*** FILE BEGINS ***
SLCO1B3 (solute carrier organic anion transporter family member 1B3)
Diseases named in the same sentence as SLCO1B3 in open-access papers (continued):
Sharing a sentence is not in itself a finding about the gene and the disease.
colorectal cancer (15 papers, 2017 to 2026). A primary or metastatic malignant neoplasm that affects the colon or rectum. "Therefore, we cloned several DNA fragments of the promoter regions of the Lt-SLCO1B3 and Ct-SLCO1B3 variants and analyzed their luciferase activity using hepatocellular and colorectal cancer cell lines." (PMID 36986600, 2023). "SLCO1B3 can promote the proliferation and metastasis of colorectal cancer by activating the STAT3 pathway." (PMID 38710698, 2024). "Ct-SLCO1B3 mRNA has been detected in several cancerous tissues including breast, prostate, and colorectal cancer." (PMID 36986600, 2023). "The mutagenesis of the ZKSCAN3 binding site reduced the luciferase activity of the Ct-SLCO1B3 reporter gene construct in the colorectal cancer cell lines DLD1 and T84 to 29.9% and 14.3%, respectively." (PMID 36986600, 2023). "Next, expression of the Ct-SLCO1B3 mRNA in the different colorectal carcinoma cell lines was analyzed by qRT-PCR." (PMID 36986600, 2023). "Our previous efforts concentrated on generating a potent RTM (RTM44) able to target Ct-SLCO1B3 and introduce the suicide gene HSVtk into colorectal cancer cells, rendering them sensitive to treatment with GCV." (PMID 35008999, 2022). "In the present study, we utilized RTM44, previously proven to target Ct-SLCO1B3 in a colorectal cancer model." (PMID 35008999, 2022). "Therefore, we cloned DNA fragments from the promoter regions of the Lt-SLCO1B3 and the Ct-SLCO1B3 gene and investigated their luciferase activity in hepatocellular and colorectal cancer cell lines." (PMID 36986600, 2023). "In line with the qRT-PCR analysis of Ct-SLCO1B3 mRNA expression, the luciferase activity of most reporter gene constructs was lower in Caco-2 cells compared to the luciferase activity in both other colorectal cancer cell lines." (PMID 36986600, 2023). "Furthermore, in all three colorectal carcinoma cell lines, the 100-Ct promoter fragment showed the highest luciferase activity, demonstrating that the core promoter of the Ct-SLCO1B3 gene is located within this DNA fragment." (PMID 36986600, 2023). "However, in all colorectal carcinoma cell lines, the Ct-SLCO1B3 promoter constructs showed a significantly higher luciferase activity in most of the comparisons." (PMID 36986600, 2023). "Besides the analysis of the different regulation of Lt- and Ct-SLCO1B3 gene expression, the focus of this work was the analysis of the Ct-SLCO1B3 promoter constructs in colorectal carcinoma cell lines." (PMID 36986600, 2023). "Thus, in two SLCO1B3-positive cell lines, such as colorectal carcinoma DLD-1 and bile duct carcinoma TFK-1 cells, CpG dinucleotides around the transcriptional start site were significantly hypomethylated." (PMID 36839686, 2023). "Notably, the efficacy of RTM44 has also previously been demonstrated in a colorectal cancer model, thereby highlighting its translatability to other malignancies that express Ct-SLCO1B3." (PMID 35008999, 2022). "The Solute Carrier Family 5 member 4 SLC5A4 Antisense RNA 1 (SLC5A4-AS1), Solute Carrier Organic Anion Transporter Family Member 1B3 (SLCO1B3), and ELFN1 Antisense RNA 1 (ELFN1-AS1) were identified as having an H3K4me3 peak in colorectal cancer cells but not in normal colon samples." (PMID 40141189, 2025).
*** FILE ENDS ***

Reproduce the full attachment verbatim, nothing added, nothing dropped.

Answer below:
SLCO1B3 (solute carrier organic anion transporter family member 1B3)
Diseases named in the same sentence as SLCO1B3 in open-access papers (continued):
Sharing a sentence is not in itself a finding about the gene and the disease.
colorectal cancer (15 papers, 2017 to 2026). A primary or metastatic malignant neoplasm that affects the colon or rectum. "Therefore, we cloned several DNA fragments of the promoter regions of the Lt-SLCO1B3 and Ct-SLCO1B3 variants and analyzed their luciferase activity using hepatocellular and colorectal cancer cell lines." (PMID 36986600, 2023). "SLCO1B3 can promote the proliferation and metastasis of colorectal cancer by activating the STAT3 pathway." (PMID 38710698, 2024). "Ct-SLCO1B3 mRNA has been detected in several cancerous tissues including breast, prostate, and colorectal cancer." (PMID 36986600, 2023). "The mutagenesis of the ZKSCAN3 binding site reduced the luciferase activity of the Ct-SLCO1B3 reporter gene construct in the colorectal cancer cell lines DLD1 and T84 to 29.9% and 14.3%, respectively." (PMID 36986600, 2023). "Next, expression of the Ct-SLCO1B3 mRNA in the different colorectal carcinoma cell lines was analyzed by qRT-PCR." (PMID 36986600, 2023). "Our previous efforts concentrated on generating a potent RTM (RTM44) able to target Ct-SLCO1B3 and introduce the suicide gene HSVtk into colorectal cancer cells, rendering them sensitive to treatment with GCV." (PMID 35008999, 2022). "In the present study, we utilized RTM44, previously proven to target Ct-SLCO1B3 in a colorectal cancer model." (PMID 35008999, 2022). "Therefore, we cloned DNA fragments from the promoter regions of the Lt-SLCO1B3 and the Ct-SLCO1B3 gene and investigated their luciferase activity in hepatocellular and colorectal cancer cell lines." (PMID 36986600, 2023). "In line with the qRT-PCR analysis of Ct-SLCO1B3 mRNA expression, the luciferase activity of most reporter gene constructs was lower in Caco-2 cells compared to the luciferase activity in both other colorectal cancer cell lines." (PMID 36986600, 2023). "Furthermore, in all three colorectal carcinoma cell lines, the 100-Ct promoter fragment showed the highest luciferase activity, demonstrating that the core promoter of the Ct-SLCO1B3 gene is located within this DNA fragment." (PMID 36986600, 2023). "However, in all colorectal carcinoma cell lines, the Ct-SLCO1B3 promoter constructs showed a significantly higher luciferase activity in most of the comparisons." (PMID 36986600, 2023). "Besides the analysis of the different regulation of Lt- and Ct-SLCO1B3 gene expression, the focus of this work was the analysis of the Ct-SLCO1B3 promoter constructs in colorectal carcinoma cell lines." (PMID 36986600, 2023). "Thus, in two SLCO1B3-positive cell lines, such as colorectal carcinoma DLD-1 and bile duct carcinoma TFK-1 cells, CpG dinucleotides around the transcriptional start site were significantly hypomethylated." (PMID 36839686, 2023). "Notably, the efficacy of RTM44 has also previously been demonstrated in a colorectal cancer model, thereby highlighting its translatability to other malignancies that express Ct-SLCO1B3." (PMID 35008999, 2022). "The Solute Carrier Family 5 member 4 SLC5A4 Antisense RNA 1 (SLC5A4-AS1), Solute Carrier Organic Anion Transporter Family Member 1B3 (SLCO1B3), and ELFN1 Antisense RNA 1 (ELFN1-AS1) were identified as having an H3K4me3 peak in colorectal cancer cells but not in normal colon samples." (PMID 40141189, 2025).